Monkey Mind is a Buddhist term to describe the swinging of the mind from doubt, to fear to worry and back again, like a monkey climbing from branch to branch. I learned about it in Life Coaching training and have found it a life-changing idea. This function of the brain is centered in the oldest part of our brains that was constantly scanning the horizon for danger. It is still with us, and even though we generally are not dodging tigers, it sees danger in anything new or different. This is particularly true when we are considering something that is important and meaningful to us. While everyone has Monkey Mind, the things it says to us are particular to each person. My MM very pointedly tells me I need to think long and hard about whatever it is I am thinking about attempting (a blog, for instance). It tells me I should probably first read another book about it, or take a class, or put it off until I have figured everything out. Plus, this idea will probably get hard and overwhelming and I’ll just quit, so why even start? Until I knew what this voice was, I thought it was a guiding voice and that what it said was true. IT DOESN’T MEAN ANYTHING. It is the ancient voice trying to avoid anything that signals change. Once I had been made aware of this voice, I realized that Monkey Mind injected doubt or fear into any dream or goals attached to it. I had let it run things for a large part of my life, much to my regret.
The only way to deal with Monkey Mind is not to engage with it. I was taught to thank it for sharing and move forward. Trying to reason with MM only ramps up the chattering. Being clear on what it is I want to do, and why it matters to me can calm MM for a while. Remember, Monkey Mind never goes away, so don’t waste time in trying. Keep focusing on your goal, however small. Keep focusing on why it matters to you. So many dreams and ideas were put on the back burner or tossed aside because MM was telling me I should be scared, overwhelmed and questioning the whole enterprise of my life. It’s just the ancient brain worrying that I might die of embarrassment.
To move past Monkey Mind, you have to know it exists. What follows is recognizing the hysterical nature of its “voice”. Observing this without engaging with it allows us to hear the calm voice of our own wisdom encouraging the following of the dream.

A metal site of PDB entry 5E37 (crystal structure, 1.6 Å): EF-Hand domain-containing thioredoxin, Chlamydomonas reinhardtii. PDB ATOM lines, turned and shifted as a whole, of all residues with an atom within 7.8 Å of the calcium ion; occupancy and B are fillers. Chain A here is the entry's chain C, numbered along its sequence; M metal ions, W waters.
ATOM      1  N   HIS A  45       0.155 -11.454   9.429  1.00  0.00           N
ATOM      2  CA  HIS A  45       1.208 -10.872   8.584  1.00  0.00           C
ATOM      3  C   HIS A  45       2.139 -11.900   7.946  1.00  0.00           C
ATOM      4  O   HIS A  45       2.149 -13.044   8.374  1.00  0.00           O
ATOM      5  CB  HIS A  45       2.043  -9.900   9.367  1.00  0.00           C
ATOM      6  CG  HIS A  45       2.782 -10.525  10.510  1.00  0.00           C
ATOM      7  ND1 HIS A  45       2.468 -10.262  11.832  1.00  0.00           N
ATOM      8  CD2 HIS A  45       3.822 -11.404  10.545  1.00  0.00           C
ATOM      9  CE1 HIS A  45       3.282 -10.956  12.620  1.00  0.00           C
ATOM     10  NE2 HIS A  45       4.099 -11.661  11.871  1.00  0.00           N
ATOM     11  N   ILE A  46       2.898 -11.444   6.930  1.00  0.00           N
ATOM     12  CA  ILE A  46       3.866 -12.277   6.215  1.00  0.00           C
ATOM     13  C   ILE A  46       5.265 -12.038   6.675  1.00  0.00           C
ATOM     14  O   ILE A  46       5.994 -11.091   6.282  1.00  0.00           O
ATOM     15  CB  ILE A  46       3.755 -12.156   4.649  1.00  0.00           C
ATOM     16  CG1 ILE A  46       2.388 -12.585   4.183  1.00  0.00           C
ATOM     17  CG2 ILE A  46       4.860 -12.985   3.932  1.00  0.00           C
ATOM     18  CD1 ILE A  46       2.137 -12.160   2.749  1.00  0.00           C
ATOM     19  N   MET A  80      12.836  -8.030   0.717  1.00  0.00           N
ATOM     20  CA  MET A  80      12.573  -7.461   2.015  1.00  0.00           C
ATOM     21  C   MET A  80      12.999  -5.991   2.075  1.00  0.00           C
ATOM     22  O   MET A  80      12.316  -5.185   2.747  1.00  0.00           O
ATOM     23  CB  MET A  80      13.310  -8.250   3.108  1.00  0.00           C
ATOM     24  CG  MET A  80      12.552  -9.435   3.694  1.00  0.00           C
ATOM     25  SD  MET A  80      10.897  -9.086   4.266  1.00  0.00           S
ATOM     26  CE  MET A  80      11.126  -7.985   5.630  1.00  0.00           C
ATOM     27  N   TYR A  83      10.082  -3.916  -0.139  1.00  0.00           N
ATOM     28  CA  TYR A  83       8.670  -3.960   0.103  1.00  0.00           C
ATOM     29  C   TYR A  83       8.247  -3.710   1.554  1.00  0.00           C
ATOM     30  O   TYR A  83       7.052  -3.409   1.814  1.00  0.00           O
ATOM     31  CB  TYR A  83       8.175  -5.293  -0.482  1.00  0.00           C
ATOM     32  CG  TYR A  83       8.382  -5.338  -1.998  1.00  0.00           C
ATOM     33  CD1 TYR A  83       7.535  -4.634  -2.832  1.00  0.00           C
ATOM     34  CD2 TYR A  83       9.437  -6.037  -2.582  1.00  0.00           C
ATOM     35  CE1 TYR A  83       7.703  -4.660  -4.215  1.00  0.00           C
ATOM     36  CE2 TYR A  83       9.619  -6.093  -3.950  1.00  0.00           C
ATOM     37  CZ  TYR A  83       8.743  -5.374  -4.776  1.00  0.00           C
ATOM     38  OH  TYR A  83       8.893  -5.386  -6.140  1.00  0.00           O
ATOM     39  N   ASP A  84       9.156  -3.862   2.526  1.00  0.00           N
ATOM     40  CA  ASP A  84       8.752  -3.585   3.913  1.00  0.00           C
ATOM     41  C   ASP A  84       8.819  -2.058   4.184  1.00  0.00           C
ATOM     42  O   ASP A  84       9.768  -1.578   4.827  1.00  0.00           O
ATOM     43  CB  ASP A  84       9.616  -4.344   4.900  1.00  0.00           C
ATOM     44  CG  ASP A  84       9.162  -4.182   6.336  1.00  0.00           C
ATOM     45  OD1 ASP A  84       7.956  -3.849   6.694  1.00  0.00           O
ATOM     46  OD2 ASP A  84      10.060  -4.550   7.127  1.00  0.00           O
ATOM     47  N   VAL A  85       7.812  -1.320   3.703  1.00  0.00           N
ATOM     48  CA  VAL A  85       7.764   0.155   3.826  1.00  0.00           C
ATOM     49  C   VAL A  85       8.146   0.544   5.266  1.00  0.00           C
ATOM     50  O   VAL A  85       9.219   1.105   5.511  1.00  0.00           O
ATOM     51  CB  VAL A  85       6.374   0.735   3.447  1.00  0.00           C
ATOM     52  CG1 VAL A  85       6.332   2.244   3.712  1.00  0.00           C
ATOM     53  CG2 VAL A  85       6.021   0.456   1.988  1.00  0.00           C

Out of ignorance, I gave Monkey Mind way too much influence in my life. Listening to the scared and worried voice in my head kept me small. The world needs all of us to live to our fullest, to do what we long to do, be who we most want to be and give what is ours to give. I am willing; how about you?
Positive change in life, body and soul is almost impossible unless we are willing to give up the idea that we need fixing.
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For those a bit lost of what to do or say, especially in this time of social turmoil and pandemic, practice BEING PRESENT. It is a gift you give to yourself and whoever you are with.
#BeingIsAnAction #JustBe #BeingPresent #Listen #Support #StandTogether #WorkOnSelfToHelpOthers #BeInTheMoment #PracticesAndTools #ItsAPracticeNotAPerfect #MyCoachingForLife
What is your focus? What thoughts circle around in your mind frequently? What grabs your attention in the course of the day? If you were a transmitting station what’s your frequency? High or Low, Positive or Negative. Is ‘what’s wrong’ on your mind? Often? Do you think about how “hard” everything is? Are you criticizing yourself: how you look: too fat, too thin, too tall or too short? Are you not smart enough, not educated enough? Are you falling short in every area of your life? Maybe your thoughts are on someone else: your co-workers, your boss, your mother, that terrible boyfriend from college? Do they keep doing what they have always done, even if you have asked them to stop? In the midst of a global pandemic, we are worrying about our friends and family possibly getting sick, or worse. Jobs and the economy add to the swirl of fear and worry.